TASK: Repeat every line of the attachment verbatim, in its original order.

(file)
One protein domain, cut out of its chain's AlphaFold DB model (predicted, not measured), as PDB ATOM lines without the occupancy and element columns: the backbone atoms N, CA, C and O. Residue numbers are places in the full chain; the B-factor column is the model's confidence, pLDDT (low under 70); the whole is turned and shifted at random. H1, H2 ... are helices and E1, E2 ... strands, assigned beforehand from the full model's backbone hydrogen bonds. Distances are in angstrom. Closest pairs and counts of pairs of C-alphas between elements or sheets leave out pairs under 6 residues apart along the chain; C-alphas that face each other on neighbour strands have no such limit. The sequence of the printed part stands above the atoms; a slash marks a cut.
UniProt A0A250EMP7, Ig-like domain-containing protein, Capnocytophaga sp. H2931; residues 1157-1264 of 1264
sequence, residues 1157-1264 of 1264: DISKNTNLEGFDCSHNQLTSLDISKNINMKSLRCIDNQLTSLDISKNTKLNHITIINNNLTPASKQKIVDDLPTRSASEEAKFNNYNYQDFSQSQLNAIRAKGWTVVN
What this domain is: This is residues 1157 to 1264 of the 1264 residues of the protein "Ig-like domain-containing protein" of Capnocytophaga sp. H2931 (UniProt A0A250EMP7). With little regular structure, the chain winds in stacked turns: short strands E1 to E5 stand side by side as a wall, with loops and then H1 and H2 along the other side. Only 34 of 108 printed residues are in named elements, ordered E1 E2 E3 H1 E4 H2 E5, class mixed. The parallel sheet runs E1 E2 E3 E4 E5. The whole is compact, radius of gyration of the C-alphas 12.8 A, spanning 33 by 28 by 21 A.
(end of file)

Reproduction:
One protein domain, cut out of its chain's AlphaFold DB model (predicted, not measured), as PDB ATOM lines without the occupancy and element columns: the backbone atoms N, CA, C and O. Residue numbers are places in the full chain; the B-factor column is the model's confidence, pLDDT (low under 70); the whole is turned and shifted at random. H1, H2 ... are helices and E1, E2 ... strands, assigned beforehand from the full model's backbone hydrogen bonds. Distances are in angstrom. Closest pairs and counts of pairs of C-alphas between elements or sheets leave out pairs under 6 residues apart along the chain; C-alphas that face each other on neighbour strands have no such limit. The sequence of the printed part stands above the atoms; a slash marks a cut.
UniProt A0A250EMP7, Ig-like domain-containing protein, Capnocytophaga sp. H2931; residues 1157-1264 of 1264
sequence, residues 1157-1264 of 1264: DISKNTNLEGFDCSHNQLTSLDISKNINMKSLRCIDNQLTSLDISKNTKLNHITIINNNLTPASKQKIVDDLPTRSASEEAKFNNYNYQDFSQSQLNAIRAKGWTVVN
What this domain is: This is residues 1157 to 1264 of the 1264 residues of the protein "Ig-like domain-containing protein" of Capnocytophaga sp. H2931 (UniProt A0A250EMP7). With little regular structure, the chain winds in stacked turns: short strands E1 to E5 stand side by side as a wall, with loops and then H1 and H2 along the other side. Only 34 of 108 printed residues are in named elements, ordered E1 E2 E3 H1 E4 H2 E5, class mixed. The parallel sheet runs E1 E2 E3 E4 E5. The whole is compact, radius of gyration of the C-alphas 12.8 A, spanning 33 by 28 by 21 A.